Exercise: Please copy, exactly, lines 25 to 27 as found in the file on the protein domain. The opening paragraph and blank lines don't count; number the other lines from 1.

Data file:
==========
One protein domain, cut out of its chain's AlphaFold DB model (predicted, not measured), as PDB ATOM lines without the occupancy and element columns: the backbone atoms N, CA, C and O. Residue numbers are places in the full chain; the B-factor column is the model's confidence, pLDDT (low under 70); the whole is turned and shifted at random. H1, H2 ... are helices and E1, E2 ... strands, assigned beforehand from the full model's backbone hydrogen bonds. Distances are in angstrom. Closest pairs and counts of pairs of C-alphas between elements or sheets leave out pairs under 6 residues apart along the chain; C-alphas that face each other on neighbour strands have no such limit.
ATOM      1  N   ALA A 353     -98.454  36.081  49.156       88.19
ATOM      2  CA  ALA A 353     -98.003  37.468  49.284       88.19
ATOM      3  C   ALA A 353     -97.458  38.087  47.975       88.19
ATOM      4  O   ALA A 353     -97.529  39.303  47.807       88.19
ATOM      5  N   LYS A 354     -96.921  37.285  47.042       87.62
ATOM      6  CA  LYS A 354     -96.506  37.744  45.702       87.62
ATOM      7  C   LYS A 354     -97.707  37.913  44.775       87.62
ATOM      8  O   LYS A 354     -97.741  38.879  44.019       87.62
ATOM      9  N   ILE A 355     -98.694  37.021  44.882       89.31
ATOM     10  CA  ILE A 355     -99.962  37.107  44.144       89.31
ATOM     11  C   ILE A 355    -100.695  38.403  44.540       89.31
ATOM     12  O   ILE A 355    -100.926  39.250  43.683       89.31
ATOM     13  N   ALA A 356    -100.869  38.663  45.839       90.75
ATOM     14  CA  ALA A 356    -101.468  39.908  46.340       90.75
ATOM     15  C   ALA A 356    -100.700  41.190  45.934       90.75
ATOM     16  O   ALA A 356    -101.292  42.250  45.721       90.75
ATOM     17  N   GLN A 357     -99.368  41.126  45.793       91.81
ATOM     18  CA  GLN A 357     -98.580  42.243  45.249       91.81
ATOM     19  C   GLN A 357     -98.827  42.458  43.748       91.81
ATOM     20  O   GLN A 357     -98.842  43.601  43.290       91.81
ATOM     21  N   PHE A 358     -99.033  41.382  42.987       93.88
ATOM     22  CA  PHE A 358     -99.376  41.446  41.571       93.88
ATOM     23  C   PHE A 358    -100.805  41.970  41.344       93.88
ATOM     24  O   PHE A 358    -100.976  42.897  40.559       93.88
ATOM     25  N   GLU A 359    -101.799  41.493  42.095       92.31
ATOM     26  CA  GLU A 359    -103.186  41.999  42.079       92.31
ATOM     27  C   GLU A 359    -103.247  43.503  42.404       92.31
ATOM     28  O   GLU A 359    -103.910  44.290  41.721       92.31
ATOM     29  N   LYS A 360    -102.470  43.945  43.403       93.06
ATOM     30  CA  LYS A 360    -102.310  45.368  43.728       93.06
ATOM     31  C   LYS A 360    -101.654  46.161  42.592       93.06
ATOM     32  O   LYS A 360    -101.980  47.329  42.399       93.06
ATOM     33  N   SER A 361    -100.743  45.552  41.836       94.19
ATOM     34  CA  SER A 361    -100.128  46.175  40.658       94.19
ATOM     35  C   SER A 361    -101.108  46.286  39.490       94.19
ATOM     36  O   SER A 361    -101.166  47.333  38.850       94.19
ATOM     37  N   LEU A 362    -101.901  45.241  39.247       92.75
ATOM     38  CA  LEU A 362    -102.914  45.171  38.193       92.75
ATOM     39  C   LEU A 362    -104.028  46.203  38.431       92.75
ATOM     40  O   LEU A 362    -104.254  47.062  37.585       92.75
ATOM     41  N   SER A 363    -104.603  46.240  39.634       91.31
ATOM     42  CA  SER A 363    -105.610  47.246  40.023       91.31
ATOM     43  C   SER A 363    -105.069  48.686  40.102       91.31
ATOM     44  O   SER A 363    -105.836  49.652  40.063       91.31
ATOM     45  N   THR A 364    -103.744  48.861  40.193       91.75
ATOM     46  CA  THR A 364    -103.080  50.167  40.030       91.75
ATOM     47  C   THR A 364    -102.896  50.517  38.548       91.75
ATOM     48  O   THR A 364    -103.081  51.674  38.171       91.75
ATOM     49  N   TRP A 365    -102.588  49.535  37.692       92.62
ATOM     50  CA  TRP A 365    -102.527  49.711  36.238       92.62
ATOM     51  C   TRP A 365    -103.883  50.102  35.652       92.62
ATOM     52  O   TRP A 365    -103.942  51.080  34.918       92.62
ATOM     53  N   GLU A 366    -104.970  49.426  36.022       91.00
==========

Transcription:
ATOM     25  N   GLU A 359    -101.799  41.493  42.095       92.31
ATOM     26  CA  GLU A 359    -103.186  41.999  42.079       92.31
ATOM     27  C   GLU A 359    -103.247  43.503  42.404       92.31